The High Cost of Doggie Adoptions



A couple of years ago when my precious Papillon turned 11, I began to think about adding another Pap to the family. Miss Katy has been the BEST little companion I could ever have hoped for, and I don’t want to wait until she’s gone to try to “replace” her. She can NEVER be replaced. But it would be nice to grow to love another dog who will already be here on the sad day I loose my Katy.
Due to financial constraints, purchasing a Papillon is out of the question right now. I have to work a second job as it is to support Christian Activities, so a couple of years ago someone suggested I look into finding a rescue dog. I began to Google “Papillon rescue,” and I found several organizations devoted to helping these lovely small dogs find good homes. Wonderful, right? Not so much.
Adopting a dog is not far removed from adopting a child! First, you must realize, the dog is already in a foster home, being carefully observed and cared for during this difficult transitional period. So you can rest assured your new addition is getting the finest care while you go through the adoption process… and a process it is!
The first thing you must do is read several pages of documents, tips, explanations, and FAQs explaining the process. Then you must fill out the application. You must provide references, preferably your neighbors — who WILL be contacted. You must pay an adoption fee, typically several hundred dollars! You must have at least one in-home visit with your entire family present. You need a fenced in back yard, and in many cases it is required that you have a COMPANION Papillon to help the adoptee adapt! And, if you make it this far, you are instructed not to take it personally if the doggie social worker does not think you are a match, after you have jumped through all the hoops!

After reviewing three such rescue sites online, I decided I would NOT be one of the eager adoptive families jumping through all those hoops. I began to put the word out at my vet and through some Yahoo groups that I was looking for a Pap to adopt. I was soon offered a 5-year-old female at $500, and another person offered to fly a young male to me IF I paid the cost to fly the dog AND the $300 fee to adopt.

Last week I got my hopes up when my vet called me about a 9-year-old male Papillon who needed a home. I eagerly called the number and talked to the nicest woman who said she would email me some information. Imagine my disappointment when I learned this 9-year-old dog who needs a good home, would require me to read documents, provide references, endure in-home visits, and would cost $395. I emailed the woman back and told her that if I ran such an agency, I did not know what changes I would make, because I truly do understand why they feel they must be careful. However, I told her I thought the forms and visits were too intrusive, and that I would not be jumping through all those hoops to get a DOG!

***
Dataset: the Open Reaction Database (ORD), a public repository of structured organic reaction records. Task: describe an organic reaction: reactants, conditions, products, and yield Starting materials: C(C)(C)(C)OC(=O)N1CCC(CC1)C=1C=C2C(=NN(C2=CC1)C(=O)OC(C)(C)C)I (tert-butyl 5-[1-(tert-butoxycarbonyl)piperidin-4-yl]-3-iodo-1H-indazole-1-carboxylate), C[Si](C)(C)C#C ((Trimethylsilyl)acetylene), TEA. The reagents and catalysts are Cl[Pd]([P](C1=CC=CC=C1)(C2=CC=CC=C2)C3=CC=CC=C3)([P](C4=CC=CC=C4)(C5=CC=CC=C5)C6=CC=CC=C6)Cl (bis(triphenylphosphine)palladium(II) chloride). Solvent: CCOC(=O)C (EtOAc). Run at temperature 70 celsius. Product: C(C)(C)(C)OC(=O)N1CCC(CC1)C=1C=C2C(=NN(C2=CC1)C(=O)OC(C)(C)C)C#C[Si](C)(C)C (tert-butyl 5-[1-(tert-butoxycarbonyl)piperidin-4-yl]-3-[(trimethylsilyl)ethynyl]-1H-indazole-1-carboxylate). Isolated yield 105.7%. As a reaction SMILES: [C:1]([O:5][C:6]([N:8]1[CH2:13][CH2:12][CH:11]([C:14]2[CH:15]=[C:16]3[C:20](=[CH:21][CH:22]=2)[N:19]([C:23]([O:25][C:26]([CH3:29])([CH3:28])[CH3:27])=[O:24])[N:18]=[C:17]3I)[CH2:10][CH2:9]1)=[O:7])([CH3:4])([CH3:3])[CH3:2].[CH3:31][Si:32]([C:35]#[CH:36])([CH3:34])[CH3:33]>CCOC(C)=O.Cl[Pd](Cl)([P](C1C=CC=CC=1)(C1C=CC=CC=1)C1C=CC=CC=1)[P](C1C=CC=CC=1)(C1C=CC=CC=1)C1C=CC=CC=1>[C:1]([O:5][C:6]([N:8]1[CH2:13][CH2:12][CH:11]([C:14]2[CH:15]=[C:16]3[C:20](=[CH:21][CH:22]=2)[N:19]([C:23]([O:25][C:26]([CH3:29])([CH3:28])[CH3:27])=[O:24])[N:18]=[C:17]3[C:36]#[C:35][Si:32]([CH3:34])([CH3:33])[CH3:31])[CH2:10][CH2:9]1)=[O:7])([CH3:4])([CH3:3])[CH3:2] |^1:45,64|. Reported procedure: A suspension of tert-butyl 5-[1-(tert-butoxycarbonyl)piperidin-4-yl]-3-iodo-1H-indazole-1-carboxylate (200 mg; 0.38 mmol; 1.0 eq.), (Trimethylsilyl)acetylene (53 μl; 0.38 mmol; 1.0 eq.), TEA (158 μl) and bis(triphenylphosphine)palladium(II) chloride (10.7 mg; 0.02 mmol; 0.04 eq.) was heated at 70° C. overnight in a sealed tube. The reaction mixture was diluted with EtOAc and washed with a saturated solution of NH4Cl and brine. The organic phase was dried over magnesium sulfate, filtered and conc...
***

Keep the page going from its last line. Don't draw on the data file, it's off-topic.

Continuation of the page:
Don’t get me wrong. Miss Katy is part of my family. As a single woman, much of the time she IS my family! But someone needs a reality check if they think placing a pet requires in-home visits, phone calls to neighbors, and a $395 adoption fee. When did we as a society elevate our pets to human status? Wouldn’t that money and those efforts be better applied to children in need, or a host of other charitable and ministry works caring for PEOPLE?
So, if anyone in Tennessee or an adjoining state knows of a Papillon within DRIVING DISTANCE that needs a good home, I would like to adopt another sweet companion. I don’t care if it’s male or female, pet-quality or show-quality, spayed or neutered, young or middle-aged, as long as it is in good health, housebroken (if it’s an older dog), and good with other dogs. I have a fenced in back yard, no children, a gentle, 13-year-old companion Pap, and a great relationship with a local animal hospital which I would be GLAD to provide as a reference. I will provide a safe and loving home, a good vet, walks in the park, daily treats, many kisses, and the added bonus of having my business in my home, so the “pack” remains together virtually 24/7.
However, I must warn you in advance, I will NOT be filling out an application, providing the names and phone numbers of my neighbors, allowing you to come check out my house and family, flying a dog anywhere, or forking over several hundred dollars to adopt or rescue a dog!
Also see: Pet Nazis: Turning Dogs into Dogma

From our archives 8/13/08
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